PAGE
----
And it's become sort of a proxy for the big cultural dispute. And a lot of the people who are trying to resist the post-industrial takeover of the country have seized on guns and immigration and the flag and a few other issues as the issues on which they are going to rally their people.
And there are a lot of those people. One in four households has a gun in this country. And so it's become a symptom of a larger culture war between some people who thinks it's horrific, guns; and some people who think it's a symbol of families being responsible and taking care of themselves, of freedom, and of Americans.
JUDY WOODRUFF: It's a reminder of something Barack Obama said.
DAVID BROOKS: I wouldn't say cling bitterly, though. No, I think I disagree with that.
They see it as a way that America should be what it should be.
JUDY WOODRUFF: Mark, the debate or the discussion this week, so much of it has turned to guns. Is that the conversation we should be having right now?
MARK SHIELDS: Well, it's a conversation we have to have, because this man was a one-man artillery.
I mean, he had 12 rifles in his possession in the hotel, in the suite that was comped to him, let it be noted, because he was a major gambler. And that's what Las Vegas does. If you are going to bet enough at the tables, at video poker, you are going to get a free suite, and then nobody is going to ask questions about you.
But they were fitted out with bump stocks, Judy, which are a little device that turns it essentially into a lethal killing weapon. And that's all it is, to kill human beings. It's not for hunting. It's not for sportsmanship or anything else.
There seems to be an emerging consensus on that we have to limit those, that they can limit sales. Even the NRA and Republicans have done it.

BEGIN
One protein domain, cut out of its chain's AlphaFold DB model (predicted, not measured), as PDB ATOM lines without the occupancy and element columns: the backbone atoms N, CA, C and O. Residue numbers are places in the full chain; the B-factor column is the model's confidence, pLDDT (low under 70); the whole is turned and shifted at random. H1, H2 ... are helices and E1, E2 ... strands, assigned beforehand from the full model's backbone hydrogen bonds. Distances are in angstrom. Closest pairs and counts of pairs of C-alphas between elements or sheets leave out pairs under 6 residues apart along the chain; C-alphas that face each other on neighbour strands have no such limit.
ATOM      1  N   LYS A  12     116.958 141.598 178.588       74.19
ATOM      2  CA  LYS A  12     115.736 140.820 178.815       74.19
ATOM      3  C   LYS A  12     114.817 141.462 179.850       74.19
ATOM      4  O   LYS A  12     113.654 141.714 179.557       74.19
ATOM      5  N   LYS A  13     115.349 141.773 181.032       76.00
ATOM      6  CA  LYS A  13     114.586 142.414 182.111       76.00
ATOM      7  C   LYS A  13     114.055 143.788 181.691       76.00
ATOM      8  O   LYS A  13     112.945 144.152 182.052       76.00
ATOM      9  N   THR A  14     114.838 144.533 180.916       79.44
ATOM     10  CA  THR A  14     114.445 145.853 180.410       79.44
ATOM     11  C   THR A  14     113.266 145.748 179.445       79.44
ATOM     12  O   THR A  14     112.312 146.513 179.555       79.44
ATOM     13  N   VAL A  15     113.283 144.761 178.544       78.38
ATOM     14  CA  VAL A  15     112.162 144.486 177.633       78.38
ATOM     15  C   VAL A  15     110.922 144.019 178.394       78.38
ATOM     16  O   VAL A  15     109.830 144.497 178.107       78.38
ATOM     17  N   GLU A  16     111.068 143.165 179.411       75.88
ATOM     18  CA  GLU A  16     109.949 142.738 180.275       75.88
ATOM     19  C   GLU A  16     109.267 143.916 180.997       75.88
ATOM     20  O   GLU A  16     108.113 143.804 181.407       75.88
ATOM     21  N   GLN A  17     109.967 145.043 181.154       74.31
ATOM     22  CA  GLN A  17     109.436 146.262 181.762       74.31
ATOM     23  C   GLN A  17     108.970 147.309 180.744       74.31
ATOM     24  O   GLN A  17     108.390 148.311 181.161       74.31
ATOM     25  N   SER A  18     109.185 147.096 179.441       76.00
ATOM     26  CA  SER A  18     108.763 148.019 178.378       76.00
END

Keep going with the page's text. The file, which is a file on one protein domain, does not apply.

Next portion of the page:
I hate to sound like a cynic, but these are made in Moran, Texas, by a man who started the company six years ago. They don't have a political action committee. They don't have millions of dollars in contributions. And I think it's a good idea, a positive public policy that they are limited, but he's not a — you're not dealing with a political powerhouse when you outlaw his product.
JUDY WOODRUFF: But does it look like — you wrote today, David, the prospects are dim for figuring this gun issue out. But is there any hope?
DAVID BROOKS: Well, I think they are dim.
We're in the middle of a renaissance of gun laws in this country — 24 — more than 24 states have passed it, and almost all of them have loosened gun restrictions, not tightened gun restrictions. They have conceal-carry and all those kinds of laws.
My own view on the issue is that we should probably pass all the gun control measures that are talked about, whether it's the gun shows, whether it's limiting the number you can buy. And, I mean, there's a list of about 15 programs, smart guns and all that, and most of them would be good.
And I think they would be good because I think they would reduce suicides, which is the really main form of gun death.
Whether they'd prevent these kinds of killings, I guess I'm dubious. Marco Rubio made a statement in the presidential campaign that none of the proposed laws would have prevented any of the recent mass killings. The Washington Post did a big fact-check on that claim, and they said what he said was accurate.
And so I'm for supporting these things. I'm not sure we should get our hopes up they will prevent things. One of the things I have been thinking about if we in the media just stopped talking about these people — this guy seemed to be a — we don't know what he is.
But a lot of the people who do this, they just want to become famous. They want to prove to the world they exist. And if we anonymize them — and it's hard to do, because you're always curious about the people.